Herbie Hancock

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Herbert Jeffrey "Herbie" Hancock (born April 12, 1940) is an American jazz pianist and composer. He is regarded as one of the most influential jazz musicians of the 20th century. His music embraces elements of rock and soul while adopting freer stylistic elements from jazz. In his jazz improvisation, he possesses a unique creative blend of jazz, blues, and modern classical music, with a harmonic concept much like the styles of Claude Debussy and Maurice Ravel.

As part of Miles Davis's "second great quintet", Hancock helped redefine the role of a jazz rhythm section, and was one of the primary architects of the "post-bop" sound. Later, he was one of the first jazz musicians to embrace synthesizers and funk. Yet for all his restless experimentalism, Hancock's music is often melodic and accessible; he has had many songs "cross over" and achieved success among pop audiences.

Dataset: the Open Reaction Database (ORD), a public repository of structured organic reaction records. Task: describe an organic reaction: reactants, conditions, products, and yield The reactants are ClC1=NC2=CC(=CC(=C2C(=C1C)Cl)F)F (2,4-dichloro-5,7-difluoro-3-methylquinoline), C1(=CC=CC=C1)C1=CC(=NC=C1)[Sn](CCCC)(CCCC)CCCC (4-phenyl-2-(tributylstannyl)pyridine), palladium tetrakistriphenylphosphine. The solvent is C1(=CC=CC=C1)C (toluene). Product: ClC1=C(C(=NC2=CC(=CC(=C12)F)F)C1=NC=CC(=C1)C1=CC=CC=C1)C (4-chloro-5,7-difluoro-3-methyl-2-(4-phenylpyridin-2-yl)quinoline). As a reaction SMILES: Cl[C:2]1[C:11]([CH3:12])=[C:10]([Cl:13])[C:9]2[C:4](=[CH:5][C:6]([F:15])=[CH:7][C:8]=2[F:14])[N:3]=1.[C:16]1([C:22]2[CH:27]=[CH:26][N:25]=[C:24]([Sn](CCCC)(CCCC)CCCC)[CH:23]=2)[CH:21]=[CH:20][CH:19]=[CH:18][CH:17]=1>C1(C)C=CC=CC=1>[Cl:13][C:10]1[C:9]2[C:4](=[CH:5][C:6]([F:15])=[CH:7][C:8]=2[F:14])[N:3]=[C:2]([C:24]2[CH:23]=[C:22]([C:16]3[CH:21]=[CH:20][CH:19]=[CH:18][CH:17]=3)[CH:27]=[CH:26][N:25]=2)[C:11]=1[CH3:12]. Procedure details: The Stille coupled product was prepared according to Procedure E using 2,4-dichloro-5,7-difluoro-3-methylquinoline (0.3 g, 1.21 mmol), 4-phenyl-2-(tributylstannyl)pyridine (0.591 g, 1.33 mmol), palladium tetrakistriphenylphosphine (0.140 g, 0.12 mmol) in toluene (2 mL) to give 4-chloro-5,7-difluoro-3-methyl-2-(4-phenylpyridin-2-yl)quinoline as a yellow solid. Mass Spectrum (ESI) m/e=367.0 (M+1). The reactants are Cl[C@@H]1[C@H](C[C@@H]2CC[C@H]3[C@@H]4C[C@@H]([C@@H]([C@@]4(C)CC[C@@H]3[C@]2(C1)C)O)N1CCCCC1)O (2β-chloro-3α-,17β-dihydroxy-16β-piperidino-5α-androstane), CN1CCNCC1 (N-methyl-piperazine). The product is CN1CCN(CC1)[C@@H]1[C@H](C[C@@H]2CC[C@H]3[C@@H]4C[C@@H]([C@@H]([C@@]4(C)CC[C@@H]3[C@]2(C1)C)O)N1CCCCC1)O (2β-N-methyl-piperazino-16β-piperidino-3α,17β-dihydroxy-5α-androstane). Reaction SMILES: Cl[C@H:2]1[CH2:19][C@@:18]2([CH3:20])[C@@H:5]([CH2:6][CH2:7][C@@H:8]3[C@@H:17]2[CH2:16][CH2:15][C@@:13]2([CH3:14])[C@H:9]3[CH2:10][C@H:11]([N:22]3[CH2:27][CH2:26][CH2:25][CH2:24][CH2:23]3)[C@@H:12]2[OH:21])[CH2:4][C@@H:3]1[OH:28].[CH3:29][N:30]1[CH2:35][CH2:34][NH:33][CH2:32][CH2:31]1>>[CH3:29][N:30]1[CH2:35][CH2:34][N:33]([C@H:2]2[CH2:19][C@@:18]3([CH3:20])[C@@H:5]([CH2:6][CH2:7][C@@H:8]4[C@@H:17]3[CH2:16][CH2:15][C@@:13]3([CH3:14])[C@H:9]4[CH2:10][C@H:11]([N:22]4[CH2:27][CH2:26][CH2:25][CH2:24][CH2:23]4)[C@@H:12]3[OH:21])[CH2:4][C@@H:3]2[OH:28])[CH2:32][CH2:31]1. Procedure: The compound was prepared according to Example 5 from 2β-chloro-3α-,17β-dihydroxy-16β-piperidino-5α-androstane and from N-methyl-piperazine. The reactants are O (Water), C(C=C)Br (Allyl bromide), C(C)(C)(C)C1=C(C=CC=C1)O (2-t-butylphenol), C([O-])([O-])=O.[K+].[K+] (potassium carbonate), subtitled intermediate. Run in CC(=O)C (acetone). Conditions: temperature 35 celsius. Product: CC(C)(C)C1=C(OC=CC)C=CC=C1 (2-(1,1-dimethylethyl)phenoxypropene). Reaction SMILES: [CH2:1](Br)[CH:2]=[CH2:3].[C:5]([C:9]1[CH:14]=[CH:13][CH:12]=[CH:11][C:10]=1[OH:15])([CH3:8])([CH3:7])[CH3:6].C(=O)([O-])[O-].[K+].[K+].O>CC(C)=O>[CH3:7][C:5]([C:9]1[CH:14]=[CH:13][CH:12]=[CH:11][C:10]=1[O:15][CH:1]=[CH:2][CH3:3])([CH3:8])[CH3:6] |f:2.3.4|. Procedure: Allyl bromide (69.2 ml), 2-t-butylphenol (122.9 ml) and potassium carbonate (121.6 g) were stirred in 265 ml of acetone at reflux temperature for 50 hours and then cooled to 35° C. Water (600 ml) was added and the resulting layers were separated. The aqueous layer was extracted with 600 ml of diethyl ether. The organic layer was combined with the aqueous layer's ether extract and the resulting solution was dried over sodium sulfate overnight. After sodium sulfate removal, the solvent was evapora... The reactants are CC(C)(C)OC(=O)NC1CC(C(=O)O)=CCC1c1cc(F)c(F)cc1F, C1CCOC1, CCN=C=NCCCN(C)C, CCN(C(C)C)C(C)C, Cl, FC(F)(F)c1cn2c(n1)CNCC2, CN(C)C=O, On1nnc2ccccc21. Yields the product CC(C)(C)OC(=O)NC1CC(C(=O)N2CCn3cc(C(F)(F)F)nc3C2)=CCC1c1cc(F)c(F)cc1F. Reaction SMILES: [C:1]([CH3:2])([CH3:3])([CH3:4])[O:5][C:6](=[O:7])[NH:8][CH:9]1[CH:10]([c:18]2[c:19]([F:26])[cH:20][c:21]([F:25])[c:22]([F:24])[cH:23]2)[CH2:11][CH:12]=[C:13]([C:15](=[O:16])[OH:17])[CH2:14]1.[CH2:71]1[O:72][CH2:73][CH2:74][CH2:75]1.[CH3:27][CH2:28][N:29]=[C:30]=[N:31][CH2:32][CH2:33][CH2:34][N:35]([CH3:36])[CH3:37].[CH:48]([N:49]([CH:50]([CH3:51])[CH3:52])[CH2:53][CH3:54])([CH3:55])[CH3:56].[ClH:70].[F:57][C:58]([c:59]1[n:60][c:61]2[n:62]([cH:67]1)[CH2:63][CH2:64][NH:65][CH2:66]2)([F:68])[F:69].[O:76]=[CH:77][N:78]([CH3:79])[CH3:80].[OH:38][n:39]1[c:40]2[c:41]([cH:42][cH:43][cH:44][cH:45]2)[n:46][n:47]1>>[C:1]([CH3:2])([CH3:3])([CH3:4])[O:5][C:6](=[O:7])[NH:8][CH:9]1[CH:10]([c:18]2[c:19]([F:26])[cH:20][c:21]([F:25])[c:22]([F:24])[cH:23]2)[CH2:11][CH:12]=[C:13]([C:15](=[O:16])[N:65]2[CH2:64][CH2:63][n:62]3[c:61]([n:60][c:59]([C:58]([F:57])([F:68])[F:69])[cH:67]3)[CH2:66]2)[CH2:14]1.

Herbie's best-known solo works include "Cantaloupe Island", "Watermelon Man" (later performed by dozens of musicians, including bandleader Mongo Santamaria), "Maiden Voyage", "Chameleon", and the singles "I Thought It Was You" and "Rockit". His 2007 tribute album, "River: The Joni Letters" won the 2008 Grammy Award for Album of the Year, only the second jazz album to win the award, the first being 1965's Getz/Gilberto.

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